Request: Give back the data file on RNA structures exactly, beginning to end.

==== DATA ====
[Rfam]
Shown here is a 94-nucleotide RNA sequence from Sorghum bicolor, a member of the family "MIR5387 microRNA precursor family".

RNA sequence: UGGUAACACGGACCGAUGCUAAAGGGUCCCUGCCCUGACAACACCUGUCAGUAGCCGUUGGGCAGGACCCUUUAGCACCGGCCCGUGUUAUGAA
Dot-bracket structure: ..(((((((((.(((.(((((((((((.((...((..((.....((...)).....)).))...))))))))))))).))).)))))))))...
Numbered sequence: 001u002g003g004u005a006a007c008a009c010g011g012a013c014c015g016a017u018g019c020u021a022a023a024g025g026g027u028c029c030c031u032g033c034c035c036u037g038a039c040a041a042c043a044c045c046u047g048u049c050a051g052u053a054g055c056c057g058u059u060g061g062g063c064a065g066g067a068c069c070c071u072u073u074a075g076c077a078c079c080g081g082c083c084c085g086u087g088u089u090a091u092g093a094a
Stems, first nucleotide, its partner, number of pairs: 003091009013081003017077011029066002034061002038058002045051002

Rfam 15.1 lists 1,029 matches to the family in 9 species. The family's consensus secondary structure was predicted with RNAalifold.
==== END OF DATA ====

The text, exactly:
[Rfam]
Shown here is a 94-nucleotide RNA sequence from Sorghum bicolor, a member of the family "MIR5387 microRNA precursor family".

RNA sequence: UGGUAACACGGACCGAUGCUAAAGGGUCCCUGCCCUGACAACACCUGUCAGUAGCCGUUGGGCAGGACCCUUUAGCACCGGCCCGUGUUAUGAA
Dot-bracket structure: ..(((((((((.(((.(((((((((((.((...((..((.....((...)).....)).))...))))))))))))).))).)))))))))...
Numbered sequence: 001u002g003g004u005a006a007c008a009c010g011g012a013c014c015g016a017u018g019c020u021a022a023a024g025g026g027u028c029c030c031u032g033c034c035c036u037g038a039c040a041a042c043a044c045c046u047g048u049c050a051g052u053a054g055c056c057g058u059u060g061g062g063c064a065g066g067a068c069c070c071u072u073u074a075g076c077a078c079c080g081g082c083c084c085g086u087g088u089u090a091u092g093a094a
Stems, first nucleotide, its partner, number of pairs: 003091009013081003017077011029066002034061002038058002045051002

Rfam 15.1 lists 1,029 matches to the family in 9 species. The family's consensus secondary structure was predicted with RNAalifold.